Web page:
<img height="1" width="1" style="display:none" src="https://www.facebook.com/tr?id=1514203202045471&ev=PageView&noscript=1"/> For Clinicians, The Very Best That We Can Offer to Clients is Ourselves | Core Spirit

For Clinicians, The Very Best That We Can Offer to Clients is Ourselves

Sep 26, 2019
Reading time 5 min.

As clinicians, we are built from the ground up to disregard ourselves. This begins in our training process, when we are instructed on how to listen well to someone. It is made clear that we are ears, not mouths. We’re warned not to bring too much of ourselves into session with us, so as to keep a trained and steady focus on the most important story in the room: the story belonging to the client.

At the conclusion of our schooling and supervision, we are all required to sit for a test that is meant to demonstrate our clinical knowledge in order to obtain licensure. There are expensive classes offered to us on how to take this test correctly. We pass this test.

When we finally begin practicing, many of us panel with insurance companies. An individual seeking therapy obtains a list of covered clinicians in their area from said insurance companies. Via this process, clinicians are relegated to a handful of faceless people on a printout list. Because of this, it is very unlikely that a potential client finds a therapist that is a good fit on the first try. Clients must get very lucky, decide to settle for who they end up with, or jump from one therapist to another until the right one is found.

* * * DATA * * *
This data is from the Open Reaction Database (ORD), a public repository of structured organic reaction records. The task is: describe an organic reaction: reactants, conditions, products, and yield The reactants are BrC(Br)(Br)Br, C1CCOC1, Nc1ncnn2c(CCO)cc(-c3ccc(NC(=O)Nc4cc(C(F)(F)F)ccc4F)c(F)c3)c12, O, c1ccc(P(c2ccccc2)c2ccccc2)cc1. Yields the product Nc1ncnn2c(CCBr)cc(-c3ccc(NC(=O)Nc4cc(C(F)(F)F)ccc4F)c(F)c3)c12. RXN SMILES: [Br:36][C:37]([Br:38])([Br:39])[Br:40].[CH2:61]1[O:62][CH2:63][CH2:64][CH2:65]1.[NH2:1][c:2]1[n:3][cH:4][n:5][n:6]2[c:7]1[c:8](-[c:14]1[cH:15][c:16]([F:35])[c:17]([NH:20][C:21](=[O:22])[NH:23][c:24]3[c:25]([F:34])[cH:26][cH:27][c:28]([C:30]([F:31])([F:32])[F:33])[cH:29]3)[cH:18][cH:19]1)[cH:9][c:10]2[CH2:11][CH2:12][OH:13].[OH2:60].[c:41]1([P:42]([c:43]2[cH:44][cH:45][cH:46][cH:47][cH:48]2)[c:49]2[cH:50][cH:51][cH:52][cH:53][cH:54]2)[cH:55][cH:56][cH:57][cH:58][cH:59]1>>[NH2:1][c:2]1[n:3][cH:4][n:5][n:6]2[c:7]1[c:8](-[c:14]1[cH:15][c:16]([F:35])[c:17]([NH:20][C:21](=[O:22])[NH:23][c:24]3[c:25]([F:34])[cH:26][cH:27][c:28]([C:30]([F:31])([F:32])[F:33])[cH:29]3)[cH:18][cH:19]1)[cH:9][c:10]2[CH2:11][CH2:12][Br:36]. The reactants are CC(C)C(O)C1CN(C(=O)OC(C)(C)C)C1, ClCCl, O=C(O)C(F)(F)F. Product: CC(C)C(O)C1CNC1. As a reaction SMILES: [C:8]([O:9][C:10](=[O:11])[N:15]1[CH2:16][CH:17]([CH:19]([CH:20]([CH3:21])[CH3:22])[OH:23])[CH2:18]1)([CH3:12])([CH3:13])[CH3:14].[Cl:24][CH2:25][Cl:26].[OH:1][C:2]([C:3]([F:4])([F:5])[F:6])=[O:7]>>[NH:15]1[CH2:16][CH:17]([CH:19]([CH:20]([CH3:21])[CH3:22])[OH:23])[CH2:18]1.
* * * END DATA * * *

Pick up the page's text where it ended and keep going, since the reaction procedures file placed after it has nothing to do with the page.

We receive pressure from our field, our peers, and sometimes ourselves, to become the tabula rasa, one in a vast sea of others. In spite of this, we do good work, and continue to bring our cumulative skills, trainings, and expertise with us into sessions.

I think it’s essential that we bring ourselves, and our stories, into sessions with us, too.

Who we are matters.

I mentioned that clinicians are tested in order to obtain licensure. Generally speaking, these exams test procedural knowledge. Which is important. To a degree. The exams question what a quality therapist might do. They speak not at all to who a quality therapist might be.